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CTV News Atlantic: Hot meals for people struggling with rent, groceries: ‘They need it’ - ACORN Canada

CTV News Atlantic: Hot meals for people struggling with rent, groceries: ‘They need it’

Posted January 29, 2024

Since 1983, the Karing Kitchen in downtown Moncton, N.B., has been offering up hot, nutritious lunches for those who need it.

Every Monday to Friday, the team of volunteers serves up a full plate with a sweet or two.

Their clients love the meals and the service.

“The food is really good and the staff has patience galore,” said Rheal Leger.

Harriet Mills, who used to bring her children, said a lot of people would be hurting without the service.

“If we didn’t have the Karing Kitchen, yes, we would all basically be starving,” said Mills.

Karing Kitchen executive director Bruce Lawson said it opened more than 40 years ago as a temporary resource during the recession.

They serve roughly 70-to-100 lunches a day between 11 a.m. and 12:45 p.m.

“It’s a pretty substantial meal. Very nutritious, hot and they need it,” said Lawson.

Lawson said there’s a big misconception that most of the people who come in are coming off the streets.

“I’m only going to say 20 per cent are homeless. The rest are the working poor, seniors, fixed income. Without this meal, they just couldn’t make ends meet,” said Lawson. “There’s heat, there’s lights, there’s laundry. There’s so many expenses people don’t think about in their day-to-day lives.”

For those living in boarding rooms, social assistance can only go so far.

“They have a room, but they’re only getting $700 and some dollars a month and if you’re paying four or five hundred for a room you need to come here to eat,” said Lawson.

Leger said it’s hard to get good food.

“The price, when you go to the stores, the price is sky high. Same thing with rent,” said Leger.

Mills is struggling, too.

“I’m paying $400 a month for a room and it’s still tight,” she said.

Marty La Fête is on employment insurance and the medication he needs for his Type 2 diabetes is expensive.

“I can’t afford groceries in any way, shape or form that is convenient,” said La Fête. “A little bit of milk and a couple of greens just to keep my body in shape, that’s all I can really afford.”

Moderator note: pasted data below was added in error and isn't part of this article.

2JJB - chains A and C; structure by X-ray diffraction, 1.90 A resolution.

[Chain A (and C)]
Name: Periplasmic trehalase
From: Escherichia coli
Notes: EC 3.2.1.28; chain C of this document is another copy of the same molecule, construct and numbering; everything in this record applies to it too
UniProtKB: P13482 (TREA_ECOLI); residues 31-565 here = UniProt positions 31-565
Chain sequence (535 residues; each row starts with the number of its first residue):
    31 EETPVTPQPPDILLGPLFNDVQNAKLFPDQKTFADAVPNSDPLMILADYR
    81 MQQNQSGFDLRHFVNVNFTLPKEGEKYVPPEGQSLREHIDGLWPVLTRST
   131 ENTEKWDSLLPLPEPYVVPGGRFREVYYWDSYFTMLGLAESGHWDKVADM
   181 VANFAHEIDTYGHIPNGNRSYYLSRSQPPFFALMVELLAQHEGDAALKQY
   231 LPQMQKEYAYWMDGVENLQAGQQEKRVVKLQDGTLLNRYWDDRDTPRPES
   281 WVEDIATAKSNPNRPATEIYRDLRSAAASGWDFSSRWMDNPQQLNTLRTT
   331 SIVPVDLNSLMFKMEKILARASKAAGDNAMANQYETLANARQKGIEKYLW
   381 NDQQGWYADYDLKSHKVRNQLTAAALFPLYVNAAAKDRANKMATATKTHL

ACORN NB is an advocacy group for people with low, medium and moderate income.

Co-chair Peter Jongeneelen isn’t surprised at all to see people turning to soup kitchens.

“We’re seeing people with incomes of $40,000 and up actually are starting to come to us and say, ‘I’m struggling, I’ve got a family. I used to be able to live on this half-decent income but not anymore with the way prices are going,” said Jongeneelen.

On Feb. 10, ACORN will hold rallies in 10 cities across Canada to try to stop price gouging at the nation’s major grocers.

“We’re asking them basically to make essential items more affordable,” said Jongeneelen. “You go into some of these stores and a loaf of bread that used to cost two bucks is now costing four and five dollars. The price of eggs, the price of milk, these sort of things that you really do need, good nutritious food. So some people are yes, they are turning to soup kitchens, food banks.”

Like their clients, the Karing Kitchen is feeling the pinch of the high cost of living.

The board of directors have launched the ‘Lunch on You’ sponsorship campaign in hopes of getting some corporate support.

The following are options for donation:

  •  Daily Sustainer – $150: Daily contribution ensures a nutritious lunch for someone in need
  •  Hunger Eradicator – $1,000: Covers the cost of lunches for an entire week
  •  Nutrition Champion – $3,500: Support an entire month of daily nutritious meals

To learn more or to make a donation to the ‘Lunch on You’ program contact Lawson at


Article by Derek Haggett for CTV News